Don't let PCT near clinical servers!
The news story 'PCTs don't have the savvy to win hospitals battle' (August 16) describes the Institute for Public Policy Research's concern that PCTs may not be well-equipped to negotiate with acute trusts. In our experience at the NHS National Refractory Angina Centre (NRAC), Liverpool, this concern is well-founded.
In December 2002 the director of specialist services commissioning for Cheshire and Merseyside wrote to the chief executive of our parent tertiary referral centre extolling the virtues of our multi award-winning national angina service. Among his reasons for supporting our service was the argument that our 'patient-centred treatment approach presents a real alternative to other forms of treatment including revascularisation, catheterisation and other invasive procedures including the use of high-cost treatments such as drug eluting stents'.
He went on to recommend that we should be given an opportunity to present our case to the commissioning team but this was prevented by the chief executive.
In response to the commissioner's formal request that funds should be allocated to our service, the chief executive wrote: 'While PCTs may look to move resources from surgery and angioplasty to support the NRAS [sic] it is important that this is part of a strategy which the broader consultant body within the trust would in turn support.'
This exemplifies the disparity of influence that PCT commissioners can encounter when negotiating with acute trusts. In this case the commissioner wanted to fund a service that offers patient-centred, low-risk, low-cost alternatives to high-risk, expensive palliative revascularisation.
His desire to make the service 'integral to the overall capacity planning and modernisation of cardiac services within the trust' bore little weight in contrast with powerful consultants' reluctance to have resources diverted from their departments. The chief executive avoided becoming piggy-in-the-middle by giving consultants the power to veto the commissioner's decision.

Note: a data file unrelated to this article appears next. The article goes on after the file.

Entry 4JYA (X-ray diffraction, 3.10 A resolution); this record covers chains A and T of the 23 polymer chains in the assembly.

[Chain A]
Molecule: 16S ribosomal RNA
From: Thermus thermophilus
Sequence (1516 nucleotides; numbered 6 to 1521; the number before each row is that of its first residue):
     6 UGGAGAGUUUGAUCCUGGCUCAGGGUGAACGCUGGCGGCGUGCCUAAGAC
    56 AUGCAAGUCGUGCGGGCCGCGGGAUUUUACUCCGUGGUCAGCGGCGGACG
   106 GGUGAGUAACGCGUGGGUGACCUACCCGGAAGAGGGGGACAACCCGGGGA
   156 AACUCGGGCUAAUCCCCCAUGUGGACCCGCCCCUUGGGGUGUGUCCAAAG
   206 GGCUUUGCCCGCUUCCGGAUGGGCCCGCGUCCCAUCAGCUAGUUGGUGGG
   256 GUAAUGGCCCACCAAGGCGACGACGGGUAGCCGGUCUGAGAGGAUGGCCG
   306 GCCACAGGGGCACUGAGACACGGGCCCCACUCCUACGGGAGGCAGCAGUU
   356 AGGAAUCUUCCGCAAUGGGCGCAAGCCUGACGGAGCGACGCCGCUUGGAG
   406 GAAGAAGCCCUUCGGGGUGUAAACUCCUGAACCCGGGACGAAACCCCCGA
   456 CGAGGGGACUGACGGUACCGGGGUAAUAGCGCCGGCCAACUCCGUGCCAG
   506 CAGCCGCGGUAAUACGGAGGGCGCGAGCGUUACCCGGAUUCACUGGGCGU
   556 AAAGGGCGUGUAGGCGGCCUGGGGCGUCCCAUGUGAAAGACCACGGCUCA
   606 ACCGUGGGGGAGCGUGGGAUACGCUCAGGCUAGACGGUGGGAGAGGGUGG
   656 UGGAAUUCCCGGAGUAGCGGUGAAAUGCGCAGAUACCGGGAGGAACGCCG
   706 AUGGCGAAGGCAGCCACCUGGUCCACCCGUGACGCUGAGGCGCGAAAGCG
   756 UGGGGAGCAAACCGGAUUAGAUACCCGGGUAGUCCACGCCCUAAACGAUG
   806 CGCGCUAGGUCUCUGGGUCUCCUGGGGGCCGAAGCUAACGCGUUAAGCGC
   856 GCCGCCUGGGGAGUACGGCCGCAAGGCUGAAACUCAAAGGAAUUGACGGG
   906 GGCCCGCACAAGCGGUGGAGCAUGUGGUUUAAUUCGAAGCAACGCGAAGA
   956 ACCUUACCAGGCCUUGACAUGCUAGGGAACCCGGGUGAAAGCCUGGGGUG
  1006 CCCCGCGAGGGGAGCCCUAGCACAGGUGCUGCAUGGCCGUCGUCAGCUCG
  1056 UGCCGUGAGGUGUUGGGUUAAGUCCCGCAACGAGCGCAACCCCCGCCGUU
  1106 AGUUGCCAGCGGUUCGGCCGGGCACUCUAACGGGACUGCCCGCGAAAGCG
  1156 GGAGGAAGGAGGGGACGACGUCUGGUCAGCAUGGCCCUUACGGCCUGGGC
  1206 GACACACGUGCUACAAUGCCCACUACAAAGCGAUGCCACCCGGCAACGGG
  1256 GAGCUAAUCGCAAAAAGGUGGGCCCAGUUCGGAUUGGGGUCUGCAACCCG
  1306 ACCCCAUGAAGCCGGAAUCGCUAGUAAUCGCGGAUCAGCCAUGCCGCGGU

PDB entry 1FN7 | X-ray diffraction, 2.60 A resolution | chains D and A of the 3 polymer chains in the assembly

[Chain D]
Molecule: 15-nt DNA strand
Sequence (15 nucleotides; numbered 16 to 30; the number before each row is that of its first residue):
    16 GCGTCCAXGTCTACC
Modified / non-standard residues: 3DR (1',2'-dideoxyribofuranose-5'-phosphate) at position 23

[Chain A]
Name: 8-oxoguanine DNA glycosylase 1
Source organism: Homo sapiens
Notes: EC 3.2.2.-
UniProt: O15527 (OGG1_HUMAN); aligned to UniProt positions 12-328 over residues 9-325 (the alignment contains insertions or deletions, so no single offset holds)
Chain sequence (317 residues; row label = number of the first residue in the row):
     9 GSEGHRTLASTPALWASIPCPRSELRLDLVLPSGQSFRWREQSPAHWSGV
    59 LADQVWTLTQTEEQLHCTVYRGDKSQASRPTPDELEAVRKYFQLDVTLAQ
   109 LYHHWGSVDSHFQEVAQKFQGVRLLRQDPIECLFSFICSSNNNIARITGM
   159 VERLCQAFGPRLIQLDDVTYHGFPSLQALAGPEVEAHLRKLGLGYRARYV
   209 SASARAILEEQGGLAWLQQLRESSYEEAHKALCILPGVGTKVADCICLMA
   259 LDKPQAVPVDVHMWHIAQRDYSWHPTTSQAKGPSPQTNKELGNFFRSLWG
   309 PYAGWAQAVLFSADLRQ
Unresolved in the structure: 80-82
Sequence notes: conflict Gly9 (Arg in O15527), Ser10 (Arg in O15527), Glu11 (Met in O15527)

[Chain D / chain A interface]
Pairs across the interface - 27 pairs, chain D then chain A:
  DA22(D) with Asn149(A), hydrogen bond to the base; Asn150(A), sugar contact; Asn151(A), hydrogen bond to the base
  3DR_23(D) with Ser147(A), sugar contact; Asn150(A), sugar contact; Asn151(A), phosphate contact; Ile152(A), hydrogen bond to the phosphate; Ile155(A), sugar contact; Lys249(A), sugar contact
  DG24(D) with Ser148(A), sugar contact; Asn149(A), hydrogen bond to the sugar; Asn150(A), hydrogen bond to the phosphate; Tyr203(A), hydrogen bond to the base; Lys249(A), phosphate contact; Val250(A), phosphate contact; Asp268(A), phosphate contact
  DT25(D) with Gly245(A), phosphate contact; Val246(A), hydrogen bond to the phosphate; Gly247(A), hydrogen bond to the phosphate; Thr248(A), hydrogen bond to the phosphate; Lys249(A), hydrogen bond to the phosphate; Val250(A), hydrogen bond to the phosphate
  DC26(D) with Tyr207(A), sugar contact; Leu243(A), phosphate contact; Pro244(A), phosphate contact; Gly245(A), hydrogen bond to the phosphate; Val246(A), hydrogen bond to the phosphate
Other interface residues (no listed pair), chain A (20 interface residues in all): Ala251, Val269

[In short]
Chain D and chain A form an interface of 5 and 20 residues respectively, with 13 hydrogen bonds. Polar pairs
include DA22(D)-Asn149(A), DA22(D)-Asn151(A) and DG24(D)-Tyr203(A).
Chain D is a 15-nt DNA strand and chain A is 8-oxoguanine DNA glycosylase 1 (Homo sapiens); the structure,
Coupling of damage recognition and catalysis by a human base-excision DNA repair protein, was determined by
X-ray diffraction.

This scenario is likely to be repeated across the NHS both within and outside cardiology as commissioners flex their muscles and try to decide for themselves what services they want to purchase on behalf of their patients.
It is inevitable that in the emerging patient-centred NHS, hospital consultants will be reluctant to see themselves as servants.
The 'savvy' the PCTs need is to understand how to behave like customers. If the service you receive is not what you asked for, why continue to pay?
(NRAC has won accolades and national awards for innovation, modernisation, guideline development, safety and service excellence – it has recently moved from the cardiothoracic centre to another trust.)
Dr Michael Chester
and Consultant Cardiologist
Royal Liverpool and Broadgreen University Hospital NHS Trust